Another group of methods for group and cluster detection are halobased group finders (Yang et al. 2005, 2007; Duarte & Mamon 2015). The idea of these methods is to use the underlying cosmological model and to group together galaxies that belong to the same dark matter halo. In addition to the FoF and halobased group finders, there are other group finders that are occasionally used, including the VoronoiDelaunay method (Ramella et al. 2001; Gerke et al. 2005, 2012; Cucciati et al. 2010; Pereira et al. 2017), matched filter techniques (Kepner et al. 1999; Milkeraitis et al. 2010; Bellagamba et al. 2018) and density field based methods (Miller et al. 2005; Sharma & Johnston 2009; Smith et al. 2012). Abdullah et al. (2018) propose a weighting technique to determine galaxy group and cluster membership. Another class of group finders are developed for photometric redshift surveys, which take advantage of the red sequence of galaxies (Gladders & Yee 2000; Koester et al. 2007; Rykoff et al. 2014; Licitra et al. 2016). An extensive comparison of various group detection methods is carried out by Old et al. (2014, 2015, 2018). The reliability of different group detection methods is also assessed by Frederic (1995), Nurmi et al. (2013), and Duarte & Mamon (2014).
An interesting region for group detection is the local Universe that is covered by the Two Micron All Sky Survey (2MASS; Skrutskie et al. 2006) Redshift Survey (2MRS; Huchra et al. 2012). The first catalogue of groups based on a FoF was constructed by Crook et al. (2007). In recent years, several new group catalogues for 2MRS have been constructed (Tully 2015b; Lu et al. 2016; Saulder et al. 2016; Tempel et al. 2016a; Kourkchi & Tully 2017; Lim et al. 2017). The 2MRS groups have been used in many studies, including the reconstruction of the local Universe via constrained simulations (Sorce & Tempel 2017, 2018), to measure the gas content of galaxy groups (Hess & Wilcots 2013), to analyse the galaxy properties in poor groups of galaxies (Tovmassian & Plionis 2009) or to measure the intergalactic medium in fossil galaxy groups (Miraghaei et al. 2014).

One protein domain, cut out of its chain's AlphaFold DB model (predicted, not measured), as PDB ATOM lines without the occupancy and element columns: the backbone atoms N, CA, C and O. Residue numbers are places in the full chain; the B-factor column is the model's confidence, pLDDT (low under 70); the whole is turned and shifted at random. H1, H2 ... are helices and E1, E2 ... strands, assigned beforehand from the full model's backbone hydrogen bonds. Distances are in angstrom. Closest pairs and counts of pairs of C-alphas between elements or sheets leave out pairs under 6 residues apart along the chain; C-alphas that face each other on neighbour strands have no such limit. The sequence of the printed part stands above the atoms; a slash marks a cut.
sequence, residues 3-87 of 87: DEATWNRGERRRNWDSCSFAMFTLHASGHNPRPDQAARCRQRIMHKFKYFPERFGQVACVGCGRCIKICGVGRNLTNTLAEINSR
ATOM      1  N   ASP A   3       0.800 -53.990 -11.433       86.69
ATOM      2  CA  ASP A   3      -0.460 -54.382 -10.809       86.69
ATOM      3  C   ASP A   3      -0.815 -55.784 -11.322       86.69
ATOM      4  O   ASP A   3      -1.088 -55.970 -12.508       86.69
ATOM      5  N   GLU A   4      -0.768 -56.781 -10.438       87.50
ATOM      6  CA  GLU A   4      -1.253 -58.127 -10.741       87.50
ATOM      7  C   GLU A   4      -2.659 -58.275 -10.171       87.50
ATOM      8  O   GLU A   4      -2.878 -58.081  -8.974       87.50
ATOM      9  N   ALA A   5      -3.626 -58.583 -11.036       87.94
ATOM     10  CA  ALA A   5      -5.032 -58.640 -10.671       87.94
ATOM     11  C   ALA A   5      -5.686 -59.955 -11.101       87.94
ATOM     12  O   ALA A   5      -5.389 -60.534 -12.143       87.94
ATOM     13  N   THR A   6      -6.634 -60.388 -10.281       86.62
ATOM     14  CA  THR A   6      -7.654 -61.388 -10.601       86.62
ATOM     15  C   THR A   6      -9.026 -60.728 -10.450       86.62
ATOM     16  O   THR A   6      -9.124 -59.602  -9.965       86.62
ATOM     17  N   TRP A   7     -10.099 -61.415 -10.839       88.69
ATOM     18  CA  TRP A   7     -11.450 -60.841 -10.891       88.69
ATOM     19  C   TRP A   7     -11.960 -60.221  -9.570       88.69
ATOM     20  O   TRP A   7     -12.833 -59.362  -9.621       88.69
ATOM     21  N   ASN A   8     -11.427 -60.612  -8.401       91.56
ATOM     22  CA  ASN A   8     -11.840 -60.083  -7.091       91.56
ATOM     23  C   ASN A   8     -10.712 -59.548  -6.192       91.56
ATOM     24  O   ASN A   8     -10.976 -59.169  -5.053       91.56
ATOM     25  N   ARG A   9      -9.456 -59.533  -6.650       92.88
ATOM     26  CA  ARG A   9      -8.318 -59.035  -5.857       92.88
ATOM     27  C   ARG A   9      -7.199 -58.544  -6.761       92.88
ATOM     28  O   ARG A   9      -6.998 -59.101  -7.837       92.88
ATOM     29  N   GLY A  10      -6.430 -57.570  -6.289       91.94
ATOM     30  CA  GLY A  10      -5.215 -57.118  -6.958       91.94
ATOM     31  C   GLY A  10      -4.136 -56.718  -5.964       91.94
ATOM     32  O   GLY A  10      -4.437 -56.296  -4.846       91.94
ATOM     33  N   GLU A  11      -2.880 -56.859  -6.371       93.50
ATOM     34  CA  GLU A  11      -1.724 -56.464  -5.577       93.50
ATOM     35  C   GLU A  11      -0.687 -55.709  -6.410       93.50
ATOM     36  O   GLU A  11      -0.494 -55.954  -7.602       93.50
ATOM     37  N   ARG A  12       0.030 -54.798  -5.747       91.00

It is undeniable that galaxy groups are widely used entities in astronomy and the detection of galaxy groups from observed data sets is an important task. In coming decade several new observational surveys will be carried out that will allow us to map the galaxy group environment with an unprecedented detail. This will pose challenges to the available methods. The continuous increase of computational resources opens the possibility to develop new group finders that take advantage of the Bayesian approach.
Most of the currently available methods for group and cluster detection in cosmology are driven by the desire to detect galaxy groups and clusters. The open question related to the previously referred methods is the following: does the detected clusters exist because of the method or because of the data? From mathematical point of view the detection of galaxy clusters is an open problem that is not solved yet.
The current paper aims to integrate the cluster detection methodology based on marked point processes described in Stoica et al. (2004, 2005b, 2007a,b, 2010) within a new tool for group and cluster detection for cosmological redshift surveys. The method we propose for galaxy group detection is a Bayesian method developed for pattern detection that can be adapted to any data sets. Instead of focusing on the detection of points forming clusters, our proposed method detects the spatial regions where those points belong to. Our aim is to model the clustered pattern that is constrained by the observational data. The used Bayesian methodology allows morphological, quantitative and qualitative characterisation of the detected cluster pattern.